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Scalable RF Receivers for Large Antenna Arrays

  • Author(s): Trotskovsky, Konstantin
  • Advisor(s): Alon, Elad
  • et al.
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Abstract

The ongoing exponential mobile traffic increase is continuing to push the requirements of wireless communication systems. Currently in dense urban areas the major limitation to the capacity of wireless links is interference between different users. Massive MIMO is a promising technology to address this challenge, where directional spatial beams are formed by an antenna array on a base station, each serving a different user. This concept is currently verified using commercial general-purpose analog hardware, with power consumption in the kW range for large arrays.

This thesis focuses on energy-efficient RF receiver design for Massive MIMO systems. In order to be energy-efficient, the system requirements for a large antenna array receiver are different from a conventional single-antenna receiver. We use the fact that the noise of each receiver is uncorrelated across the array, so we can save power by using receivers with larger noise, while still meeting the link budget requirements. However, receiver linearity cannot be relaxed due to the digital beamforming used in the system.

To address these challenges a novel RF receiver architecture is proposed, using a mixer-first approach with mixer switch resistance larger than 50 Ohm. Configurable mixer and baseband Gm sizes allow the receiver to trade noise figure for power consumption and use the same receiver for various array sizes and array-level noise specifications. Harmonic recombination is performed early in the signal path, enabling rejection of harmonic blockers up to -10dBm of power.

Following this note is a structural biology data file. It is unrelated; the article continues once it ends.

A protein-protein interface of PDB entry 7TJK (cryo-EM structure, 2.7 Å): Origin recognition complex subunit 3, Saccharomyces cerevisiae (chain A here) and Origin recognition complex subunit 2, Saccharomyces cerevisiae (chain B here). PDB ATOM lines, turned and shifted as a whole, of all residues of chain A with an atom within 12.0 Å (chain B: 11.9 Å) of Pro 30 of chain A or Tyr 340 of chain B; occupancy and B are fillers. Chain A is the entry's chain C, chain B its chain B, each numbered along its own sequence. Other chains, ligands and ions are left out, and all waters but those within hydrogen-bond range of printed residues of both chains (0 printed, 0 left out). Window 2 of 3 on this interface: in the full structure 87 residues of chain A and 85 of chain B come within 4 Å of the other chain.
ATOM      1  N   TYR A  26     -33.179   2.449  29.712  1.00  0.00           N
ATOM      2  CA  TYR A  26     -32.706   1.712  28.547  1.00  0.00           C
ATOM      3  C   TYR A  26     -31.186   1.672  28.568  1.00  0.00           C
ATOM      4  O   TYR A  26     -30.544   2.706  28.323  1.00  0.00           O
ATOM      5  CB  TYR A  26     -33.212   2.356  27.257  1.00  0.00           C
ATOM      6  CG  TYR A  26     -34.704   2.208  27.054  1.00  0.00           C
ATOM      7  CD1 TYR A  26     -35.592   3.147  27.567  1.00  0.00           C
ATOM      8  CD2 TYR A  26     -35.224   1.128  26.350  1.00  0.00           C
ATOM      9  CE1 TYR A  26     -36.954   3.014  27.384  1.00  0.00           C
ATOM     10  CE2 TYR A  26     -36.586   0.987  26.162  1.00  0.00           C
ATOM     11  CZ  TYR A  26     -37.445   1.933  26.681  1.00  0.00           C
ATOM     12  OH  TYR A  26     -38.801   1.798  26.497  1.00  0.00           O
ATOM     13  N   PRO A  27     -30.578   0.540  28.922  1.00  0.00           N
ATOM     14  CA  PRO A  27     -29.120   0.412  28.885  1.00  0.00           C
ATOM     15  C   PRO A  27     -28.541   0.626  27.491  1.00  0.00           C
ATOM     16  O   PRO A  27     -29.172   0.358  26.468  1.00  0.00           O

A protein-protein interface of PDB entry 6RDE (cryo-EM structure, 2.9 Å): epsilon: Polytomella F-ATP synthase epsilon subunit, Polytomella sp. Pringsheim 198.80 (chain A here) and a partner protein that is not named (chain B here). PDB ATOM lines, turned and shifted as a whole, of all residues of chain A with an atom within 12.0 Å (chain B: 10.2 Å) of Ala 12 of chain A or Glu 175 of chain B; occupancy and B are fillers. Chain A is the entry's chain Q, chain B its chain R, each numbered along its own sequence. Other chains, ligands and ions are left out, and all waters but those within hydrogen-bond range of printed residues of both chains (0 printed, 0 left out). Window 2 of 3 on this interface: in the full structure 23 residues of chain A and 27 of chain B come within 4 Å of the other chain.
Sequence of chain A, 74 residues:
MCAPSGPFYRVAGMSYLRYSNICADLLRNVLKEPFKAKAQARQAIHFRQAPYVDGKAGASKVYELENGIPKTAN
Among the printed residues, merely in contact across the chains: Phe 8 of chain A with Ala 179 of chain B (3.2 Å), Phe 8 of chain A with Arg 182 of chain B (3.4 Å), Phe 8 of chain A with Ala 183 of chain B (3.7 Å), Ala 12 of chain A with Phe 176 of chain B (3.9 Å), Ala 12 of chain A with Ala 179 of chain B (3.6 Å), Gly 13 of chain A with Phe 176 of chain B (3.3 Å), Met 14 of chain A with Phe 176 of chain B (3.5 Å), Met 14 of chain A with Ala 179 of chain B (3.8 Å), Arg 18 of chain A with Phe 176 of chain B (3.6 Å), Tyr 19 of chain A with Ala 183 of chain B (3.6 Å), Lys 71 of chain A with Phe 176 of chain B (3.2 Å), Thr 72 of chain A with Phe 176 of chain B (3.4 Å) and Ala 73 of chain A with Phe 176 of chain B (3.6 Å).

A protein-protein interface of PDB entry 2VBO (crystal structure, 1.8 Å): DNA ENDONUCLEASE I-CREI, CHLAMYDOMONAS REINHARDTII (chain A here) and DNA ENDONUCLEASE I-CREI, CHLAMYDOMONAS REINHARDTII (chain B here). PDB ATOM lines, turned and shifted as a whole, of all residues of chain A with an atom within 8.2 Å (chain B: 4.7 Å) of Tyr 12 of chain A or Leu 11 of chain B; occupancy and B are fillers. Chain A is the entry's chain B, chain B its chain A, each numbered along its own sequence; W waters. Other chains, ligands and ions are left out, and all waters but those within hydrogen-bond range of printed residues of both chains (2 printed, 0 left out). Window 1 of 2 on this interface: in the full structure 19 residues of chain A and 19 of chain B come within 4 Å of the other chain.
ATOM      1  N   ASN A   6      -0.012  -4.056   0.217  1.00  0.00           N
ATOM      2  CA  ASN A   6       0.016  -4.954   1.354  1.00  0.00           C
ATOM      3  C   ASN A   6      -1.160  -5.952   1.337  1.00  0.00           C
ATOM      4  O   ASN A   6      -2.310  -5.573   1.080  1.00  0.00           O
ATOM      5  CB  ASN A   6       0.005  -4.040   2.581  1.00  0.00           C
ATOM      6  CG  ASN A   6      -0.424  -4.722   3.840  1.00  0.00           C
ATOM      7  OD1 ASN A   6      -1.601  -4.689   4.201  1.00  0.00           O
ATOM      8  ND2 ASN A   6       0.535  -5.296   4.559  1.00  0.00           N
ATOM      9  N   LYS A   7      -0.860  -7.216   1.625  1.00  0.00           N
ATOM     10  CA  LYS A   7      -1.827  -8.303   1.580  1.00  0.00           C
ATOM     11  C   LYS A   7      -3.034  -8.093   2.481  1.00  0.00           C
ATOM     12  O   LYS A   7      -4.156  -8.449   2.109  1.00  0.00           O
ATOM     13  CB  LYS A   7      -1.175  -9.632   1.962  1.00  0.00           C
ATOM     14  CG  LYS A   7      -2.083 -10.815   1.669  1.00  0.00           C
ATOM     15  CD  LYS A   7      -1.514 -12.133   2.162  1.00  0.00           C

This architecture was implemented in a first chip prototype. Scalable element noise figure results in sub-2.5 dB array-level noise figure with 16 to 64 antennas and <368 mW total power consumption, for a frequency range of 0.25-1.7GHz.

In the second chip we perform an optimized design using the Berkeley Analog Generator (BAG). The proposed generator design methodology produces instances with optimum power consumption for a given noise figure specification. An instance of this generator is implemented in the chip, showing power consumption improvement of 50% and wider frequency range of 1-6GHz compared to the first chip.

Main Content

This item is under embargo until March 29, 2023.